Networking is now and has always been THE most effective job search strategy. But it certainly has changed with the advent of new technologies. That said, it is also true that “the more things change, the more they stay the same.”

For all job seekers, whether you’re fresh out of college or direct from the board room, networking is an important tool that has been highly impacted by websites like LinkedIn and Facebook. When it comes to networking for a job, LinkedIn is your better bet. But both of these online resources help you expand your network exponentially.

Even with these new technologies, the important thing to remember and the thought that prompted the above proverb is that while you can vastly expand your network online, to really be successful and develop quality relationships with people who will help you, you have to take the discussion “off line.”

This means a blend of old and new school. New school is using these online networking tools to build your network, old school is actually picking up the phone or sending an email and suggesting a face-to-face meeting. Your connections are more likely to want to help you if you’ve met in person, established a rapport and are building a relationship.

Often times clients will tell me they’re on LinkedIn but nothing is happening. That’s because you have to make it happen. To be a successful job seeker you have to do more than post your profile and add connections, you have to step away from the computer and actually meet with people.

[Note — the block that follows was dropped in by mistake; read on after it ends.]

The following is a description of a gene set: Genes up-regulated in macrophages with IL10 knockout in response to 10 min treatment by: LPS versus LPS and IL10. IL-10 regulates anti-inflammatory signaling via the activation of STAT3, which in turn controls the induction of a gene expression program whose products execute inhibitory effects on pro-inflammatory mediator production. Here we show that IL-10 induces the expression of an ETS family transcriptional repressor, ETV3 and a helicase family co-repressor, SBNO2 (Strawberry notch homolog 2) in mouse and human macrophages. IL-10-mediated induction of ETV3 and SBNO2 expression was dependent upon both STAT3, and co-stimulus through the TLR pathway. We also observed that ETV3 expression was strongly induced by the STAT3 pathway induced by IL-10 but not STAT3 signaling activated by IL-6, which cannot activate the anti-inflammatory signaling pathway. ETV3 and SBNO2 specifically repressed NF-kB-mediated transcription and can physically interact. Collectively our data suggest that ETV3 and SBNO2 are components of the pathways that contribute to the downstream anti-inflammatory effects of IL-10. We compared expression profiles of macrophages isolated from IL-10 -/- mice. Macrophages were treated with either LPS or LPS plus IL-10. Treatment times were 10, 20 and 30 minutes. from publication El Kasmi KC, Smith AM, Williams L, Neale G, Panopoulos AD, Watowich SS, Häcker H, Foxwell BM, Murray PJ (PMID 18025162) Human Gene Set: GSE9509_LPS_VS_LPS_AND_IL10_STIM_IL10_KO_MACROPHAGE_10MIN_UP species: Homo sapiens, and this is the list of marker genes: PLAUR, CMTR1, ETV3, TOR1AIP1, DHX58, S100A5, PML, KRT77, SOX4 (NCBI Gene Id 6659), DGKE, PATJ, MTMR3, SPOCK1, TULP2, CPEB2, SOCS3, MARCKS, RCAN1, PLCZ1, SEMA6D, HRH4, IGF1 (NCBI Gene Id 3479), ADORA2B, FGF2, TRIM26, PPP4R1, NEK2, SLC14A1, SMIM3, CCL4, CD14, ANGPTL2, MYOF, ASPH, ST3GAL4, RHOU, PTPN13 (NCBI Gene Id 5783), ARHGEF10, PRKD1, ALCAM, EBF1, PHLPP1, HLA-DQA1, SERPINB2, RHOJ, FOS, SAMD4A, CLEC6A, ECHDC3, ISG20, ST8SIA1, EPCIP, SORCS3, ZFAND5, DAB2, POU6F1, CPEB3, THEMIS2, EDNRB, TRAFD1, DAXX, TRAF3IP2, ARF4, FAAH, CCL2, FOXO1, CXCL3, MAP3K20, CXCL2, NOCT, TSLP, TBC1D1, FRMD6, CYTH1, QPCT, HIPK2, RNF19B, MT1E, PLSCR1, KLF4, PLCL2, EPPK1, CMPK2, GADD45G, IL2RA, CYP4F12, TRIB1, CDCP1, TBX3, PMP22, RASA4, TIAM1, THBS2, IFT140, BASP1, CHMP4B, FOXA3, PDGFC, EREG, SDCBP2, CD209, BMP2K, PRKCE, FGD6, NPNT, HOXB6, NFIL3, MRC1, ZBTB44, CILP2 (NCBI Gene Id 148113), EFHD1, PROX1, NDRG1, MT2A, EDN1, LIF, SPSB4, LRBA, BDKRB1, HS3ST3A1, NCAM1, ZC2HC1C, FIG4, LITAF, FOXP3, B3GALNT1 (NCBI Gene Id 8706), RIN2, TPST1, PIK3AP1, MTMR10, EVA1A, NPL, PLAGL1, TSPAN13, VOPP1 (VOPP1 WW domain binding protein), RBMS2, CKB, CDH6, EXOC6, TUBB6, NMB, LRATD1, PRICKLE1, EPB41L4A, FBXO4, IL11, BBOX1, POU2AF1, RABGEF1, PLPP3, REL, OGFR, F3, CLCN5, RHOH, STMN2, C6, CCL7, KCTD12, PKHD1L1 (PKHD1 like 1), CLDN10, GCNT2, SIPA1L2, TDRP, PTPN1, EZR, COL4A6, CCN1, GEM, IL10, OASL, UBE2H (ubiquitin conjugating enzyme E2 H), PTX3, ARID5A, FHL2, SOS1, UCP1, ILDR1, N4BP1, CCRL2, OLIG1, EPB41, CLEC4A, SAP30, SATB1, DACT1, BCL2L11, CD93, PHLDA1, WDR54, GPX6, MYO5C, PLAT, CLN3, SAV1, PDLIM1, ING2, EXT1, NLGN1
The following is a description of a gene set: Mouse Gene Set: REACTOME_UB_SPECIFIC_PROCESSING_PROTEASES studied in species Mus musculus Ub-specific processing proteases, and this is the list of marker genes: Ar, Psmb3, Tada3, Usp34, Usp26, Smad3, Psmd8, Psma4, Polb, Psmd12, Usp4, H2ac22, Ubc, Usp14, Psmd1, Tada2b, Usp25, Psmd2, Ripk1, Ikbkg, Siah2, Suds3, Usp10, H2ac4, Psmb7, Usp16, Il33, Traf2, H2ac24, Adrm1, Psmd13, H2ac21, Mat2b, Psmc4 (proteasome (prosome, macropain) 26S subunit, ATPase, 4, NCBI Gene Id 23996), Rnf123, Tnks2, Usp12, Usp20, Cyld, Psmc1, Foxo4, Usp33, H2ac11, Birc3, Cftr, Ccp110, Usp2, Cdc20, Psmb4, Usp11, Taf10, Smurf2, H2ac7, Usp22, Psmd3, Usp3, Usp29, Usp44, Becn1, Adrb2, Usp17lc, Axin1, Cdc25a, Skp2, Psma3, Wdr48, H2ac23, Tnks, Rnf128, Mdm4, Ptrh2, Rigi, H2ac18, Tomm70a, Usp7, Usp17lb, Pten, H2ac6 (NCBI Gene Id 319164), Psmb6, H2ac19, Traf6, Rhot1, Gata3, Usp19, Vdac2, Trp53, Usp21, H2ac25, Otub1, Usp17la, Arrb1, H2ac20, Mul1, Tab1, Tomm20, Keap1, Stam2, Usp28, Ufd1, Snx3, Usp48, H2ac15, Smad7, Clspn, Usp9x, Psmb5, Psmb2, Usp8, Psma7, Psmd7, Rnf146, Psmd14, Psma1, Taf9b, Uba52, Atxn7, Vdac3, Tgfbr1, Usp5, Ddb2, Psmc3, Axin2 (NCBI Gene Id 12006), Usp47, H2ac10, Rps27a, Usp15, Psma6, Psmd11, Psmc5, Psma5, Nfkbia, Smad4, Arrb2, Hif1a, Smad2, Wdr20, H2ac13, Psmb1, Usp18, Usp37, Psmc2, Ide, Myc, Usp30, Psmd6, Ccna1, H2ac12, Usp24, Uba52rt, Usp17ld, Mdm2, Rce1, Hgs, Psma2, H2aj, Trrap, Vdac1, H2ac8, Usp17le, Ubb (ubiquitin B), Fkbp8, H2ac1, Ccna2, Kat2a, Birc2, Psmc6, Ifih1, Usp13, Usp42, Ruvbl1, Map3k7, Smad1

This brings me to your message when you’re suggesting a meeting and requires a different approach depending on whether you’re an executive or someone in the beginning stages of their career.

When you’re first starting out, your message can be about exploring different industries or different occupations and wanting to tap into your connection’s knowledge base. When you’re an executive, you’re bringing a lot of experience to the table and should be thinking about the person with whom you’re interested in networking and “what’s in it for them.”

A lot of executives I work with are initially reluctant to network because they tell me they don’t want to appear like they’re begging for a job. I frequently have to coach them through this reluctance which requires a sea change in their thought process.

The thing to remember when you’re an executive networking is that you bring a wealth of knowledge and experience to the table. Your networking meeting is a peer to peer meeting that can be mutually beneficial. The bottom line is, rather than asking for a favor, you may actually be doing the person with whom you’re networking a favor (but don’t let that go to your head).